Cooler Master CK552 Review

By: Aaron Lai
September 14, 2018

I was recently perusing Amazon and thinking about buying a USB AC charger, because I was running out of them and thought it would be a good idea to get one with multiple ports. I settled on one which provided fast charging for my phone. I received it a few days later thanks to Amazon's Prime service and started charging my devices. One day, I woke up and looked at my phone. Rather than the typical green light I expected to see, my phone was completely off and unresponsive. I started getting nervous, because I did not want to have to replace this phone so soon. Considering how long it took me to decide on this device, I was afraid I would have to go through the song and dance. Swapping phones is probably one of the most disruptive things I can do, especially since I use it daily and thus get used to a specific one. Even if I get a phone with the same operating system or manufacturer, there are still small differences between devices. On the other hand, swapping keyboards have become almost second nature for me, especially as I have reviewed so many of them. Today we have the CK552, a new keyboard from Cooler Master. I honestly did not have much of an introduction to this keyboard other than the fact it features switches not from Cherry. Is this a keyboard I want to get used to or will there be things that make it hard to like? Let us read on to find out!

Today's review unit of the Cooler Master CK552 not from their usual location of Chino, but another suburb in California named Brea. Between these two small cities, Brea is just a little over half the size of Chino in terms of population. The Bank of America has a large presence in this city, providing jobs for approximately three thousand people in 2010. As for this package, the box arrived with some other Cooler Master products, traveling with FedEx and their Ground service. Thankfully, the corrugated cardboard box arrived in excellent condition, without any marks or holes to be sad about.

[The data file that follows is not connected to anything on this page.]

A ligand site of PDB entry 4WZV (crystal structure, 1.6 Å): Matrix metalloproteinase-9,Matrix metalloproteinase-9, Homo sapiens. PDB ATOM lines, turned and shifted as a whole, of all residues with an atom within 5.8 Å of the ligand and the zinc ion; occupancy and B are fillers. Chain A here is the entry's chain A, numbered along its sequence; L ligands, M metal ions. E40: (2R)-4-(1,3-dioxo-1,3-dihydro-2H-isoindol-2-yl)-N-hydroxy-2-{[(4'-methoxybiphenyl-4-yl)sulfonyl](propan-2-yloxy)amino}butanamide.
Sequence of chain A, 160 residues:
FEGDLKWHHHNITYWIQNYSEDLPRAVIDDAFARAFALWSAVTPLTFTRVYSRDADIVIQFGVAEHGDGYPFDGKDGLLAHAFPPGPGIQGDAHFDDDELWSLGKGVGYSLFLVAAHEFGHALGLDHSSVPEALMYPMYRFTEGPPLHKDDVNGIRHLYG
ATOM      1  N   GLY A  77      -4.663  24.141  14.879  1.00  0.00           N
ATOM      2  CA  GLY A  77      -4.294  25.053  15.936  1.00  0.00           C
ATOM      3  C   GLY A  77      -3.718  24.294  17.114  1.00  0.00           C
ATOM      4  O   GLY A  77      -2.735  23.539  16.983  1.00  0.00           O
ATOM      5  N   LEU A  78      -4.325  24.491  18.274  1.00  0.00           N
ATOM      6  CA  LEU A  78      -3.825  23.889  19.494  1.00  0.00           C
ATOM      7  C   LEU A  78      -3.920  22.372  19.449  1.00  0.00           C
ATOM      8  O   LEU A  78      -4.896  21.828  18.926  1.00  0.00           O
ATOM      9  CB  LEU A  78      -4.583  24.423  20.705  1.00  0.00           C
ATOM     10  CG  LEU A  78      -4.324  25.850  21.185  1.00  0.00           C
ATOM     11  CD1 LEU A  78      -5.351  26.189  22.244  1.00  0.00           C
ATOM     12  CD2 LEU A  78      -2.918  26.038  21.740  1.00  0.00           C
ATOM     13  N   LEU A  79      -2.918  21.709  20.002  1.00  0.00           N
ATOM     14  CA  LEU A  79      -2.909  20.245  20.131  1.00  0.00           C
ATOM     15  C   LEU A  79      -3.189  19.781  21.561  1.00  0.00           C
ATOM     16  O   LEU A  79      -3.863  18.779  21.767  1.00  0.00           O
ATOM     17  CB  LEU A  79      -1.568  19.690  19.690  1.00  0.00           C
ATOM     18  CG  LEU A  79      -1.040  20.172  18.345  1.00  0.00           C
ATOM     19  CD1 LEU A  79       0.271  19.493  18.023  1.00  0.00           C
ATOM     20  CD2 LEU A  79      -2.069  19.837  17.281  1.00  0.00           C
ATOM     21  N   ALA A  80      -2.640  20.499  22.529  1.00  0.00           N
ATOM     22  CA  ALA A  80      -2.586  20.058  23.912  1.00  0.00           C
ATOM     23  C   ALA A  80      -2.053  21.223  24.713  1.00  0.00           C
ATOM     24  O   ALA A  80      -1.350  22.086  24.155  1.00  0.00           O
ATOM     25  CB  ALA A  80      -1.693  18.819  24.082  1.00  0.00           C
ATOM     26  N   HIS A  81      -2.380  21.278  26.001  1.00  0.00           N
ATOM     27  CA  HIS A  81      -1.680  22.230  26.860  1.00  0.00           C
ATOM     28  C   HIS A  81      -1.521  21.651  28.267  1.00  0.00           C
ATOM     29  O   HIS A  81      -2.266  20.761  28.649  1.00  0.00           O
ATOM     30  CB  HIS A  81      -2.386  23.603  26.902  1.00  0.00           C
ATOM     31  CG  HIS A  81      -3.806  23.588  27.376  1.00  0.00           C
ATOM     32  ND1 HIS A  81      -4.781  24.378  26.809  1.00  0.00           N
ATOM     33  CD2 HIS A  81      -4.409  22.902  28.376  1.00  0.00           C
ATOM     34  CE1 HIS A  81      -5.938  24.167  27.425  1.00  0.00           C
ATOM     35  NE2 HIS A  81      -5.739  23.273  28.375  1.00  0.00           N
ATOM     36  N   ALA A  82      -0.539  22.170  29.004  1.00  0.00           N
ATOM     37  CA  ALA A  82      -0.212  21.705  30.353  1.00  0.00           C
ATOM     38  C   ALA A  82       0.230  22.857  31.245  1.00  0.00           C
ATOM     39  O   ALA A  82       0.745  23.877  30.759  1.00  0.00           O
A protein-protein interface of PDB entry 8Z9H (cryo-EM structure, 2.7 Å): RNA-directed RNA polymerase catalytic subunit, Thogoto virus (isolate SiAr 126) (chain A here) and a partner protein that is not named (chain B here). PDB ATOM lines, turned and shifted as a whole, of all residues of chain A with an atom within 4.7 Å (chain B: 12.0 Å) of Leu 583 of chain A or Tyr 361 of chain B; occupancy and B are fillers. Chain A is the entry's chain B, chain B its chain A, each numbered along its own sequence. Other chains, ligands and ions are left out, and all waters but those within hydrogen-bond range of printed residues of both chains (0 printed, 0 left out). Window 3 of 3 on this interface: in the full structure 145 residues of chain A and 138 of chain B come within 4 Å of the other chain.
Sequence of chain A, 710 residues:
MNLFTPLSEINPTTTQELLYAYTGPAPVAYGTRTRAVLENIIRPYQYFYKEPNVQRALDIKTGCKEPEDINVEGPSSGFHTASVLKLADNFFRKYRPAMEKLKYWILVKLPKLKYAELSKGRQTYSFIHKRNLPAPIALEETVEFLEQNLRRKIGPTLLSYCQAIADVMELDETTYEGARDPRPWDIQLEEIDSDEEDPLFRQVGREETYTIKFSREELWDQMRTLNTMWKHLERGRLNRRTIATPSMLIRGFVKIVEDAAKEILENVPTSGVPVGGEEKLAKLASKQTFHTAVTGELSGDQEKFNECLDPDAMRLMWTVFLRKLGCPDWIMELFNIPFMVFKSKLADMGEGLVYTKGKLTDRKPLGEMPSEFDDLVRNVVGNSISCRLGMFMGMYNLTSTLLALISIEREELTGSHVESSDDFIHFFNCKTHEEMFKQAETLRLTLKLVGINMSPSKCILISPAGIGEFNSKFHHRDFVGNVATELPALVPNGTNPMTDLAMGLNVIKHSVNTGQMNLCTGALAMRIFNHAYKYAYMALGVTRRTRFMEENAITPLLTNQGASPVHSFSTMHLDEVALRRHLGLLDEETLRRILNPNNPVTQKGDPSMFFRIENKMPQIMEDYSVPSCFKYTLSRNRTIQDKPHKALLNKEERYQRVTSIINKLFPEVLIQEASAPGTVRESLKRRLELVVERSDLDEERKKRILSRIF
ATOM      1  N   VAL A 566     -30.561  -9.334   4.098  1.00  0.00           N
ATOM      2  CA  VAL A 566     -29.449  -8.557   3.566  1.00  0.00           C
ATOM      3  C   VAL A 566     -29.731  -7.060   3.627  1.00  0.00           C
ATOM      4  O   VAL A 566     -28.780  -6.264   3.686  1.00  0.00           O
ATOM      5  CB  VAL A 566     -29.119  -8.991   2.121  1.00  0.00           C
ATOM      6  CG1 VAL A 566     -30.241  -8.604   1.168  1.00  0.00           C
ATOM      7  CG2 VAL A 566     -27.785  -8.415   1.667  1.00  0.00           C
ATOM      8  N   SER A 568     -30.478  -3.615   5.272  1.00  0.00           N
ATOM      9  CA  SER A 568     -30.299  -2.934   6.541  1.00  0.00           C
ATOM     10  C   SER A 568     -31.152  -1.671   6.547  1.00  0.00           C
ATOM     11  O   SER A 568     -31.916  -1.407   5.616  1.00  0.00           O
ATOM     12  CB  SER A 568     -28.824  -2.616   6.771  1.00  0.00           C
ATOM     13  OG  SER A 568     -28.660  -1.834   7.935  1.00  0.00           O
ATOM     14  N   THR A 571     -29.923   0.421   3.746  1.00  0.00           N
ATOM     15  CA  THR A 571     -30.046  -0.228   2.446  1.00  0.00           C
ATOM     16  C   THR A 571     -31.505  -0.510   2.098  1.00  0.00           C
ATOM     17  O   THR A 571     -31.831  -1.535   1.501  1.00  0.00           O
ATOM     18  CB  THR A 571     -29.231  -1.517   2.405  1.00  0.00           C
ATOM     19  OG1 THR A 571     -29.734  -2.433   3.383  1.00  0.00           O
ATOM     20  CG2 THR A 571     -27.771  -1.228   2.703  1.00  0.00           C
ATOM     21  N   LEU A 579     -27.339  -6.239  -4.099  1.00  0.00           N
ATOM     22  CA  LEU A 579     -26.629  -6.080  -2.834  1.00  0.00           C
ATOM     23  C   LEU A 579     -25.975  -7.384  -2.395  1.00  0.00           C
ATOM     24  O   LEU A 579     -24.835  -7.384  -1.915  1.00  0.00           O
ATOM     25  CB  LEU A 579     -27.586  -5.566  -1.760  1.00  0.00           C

Cooler Master has seemed to settle on their color choice for their peripheral boxes. The CK552 is enclosed in a dark gray and shade of purple that Wikipedia calls Mulberry. This makes for a purple that is not as blue as the NZXT purple. Either way, the front shows off the CK552 from the left side. The product name and description of "Full RGB Mechanical Gaming Keyboard" can be found in the bottom left side. A cutout exposing the arrow keys is also on the front to let users try out the keys before buying. The back of the box shows off some more specific features. As an aside, you may be wondering where I got the background flowers from. This was a gift from one of my parents' friends during a housewarming party. While you cannot see it, these flowers were actually held in a Mason jar since I do not actually have a vase. Hopefully, one of our partners comes out with an RGB vase for me to review, haha.

Before we continue, here are the specifications taken from the manufacturer's website for your perusal:

- Product Name: CK552
- Model Number: CK-552-KKGR1-US (Red Switch)
- Switch Type: Gateron
- Material: Plastic / Aluminum
- Color: Midnight Black Brushed Aluminum
- LED Color: RGB, 16.7 million colors
- Polling Rate: 1000 Hz
- Response Rate: 1ms / 1000Hz
- MCU: 32bit ARM Cortex M3
- On board Memory: 512KB
- On-the-fly system: Yes, for Multi-media, Macro Recording and Lighting Control
- Multi-media Keys: Through FN
- Cable: Fixed Rubberized 1.8m
- Software Support: Yes, through Portal
- Connector Cable: USB 2.0
- Cable Length: 1.8m
- Dimensions: 460*135*41 mm (L*W*H)
- Product Weight (without cable): 850 g
- Warranty: 2 years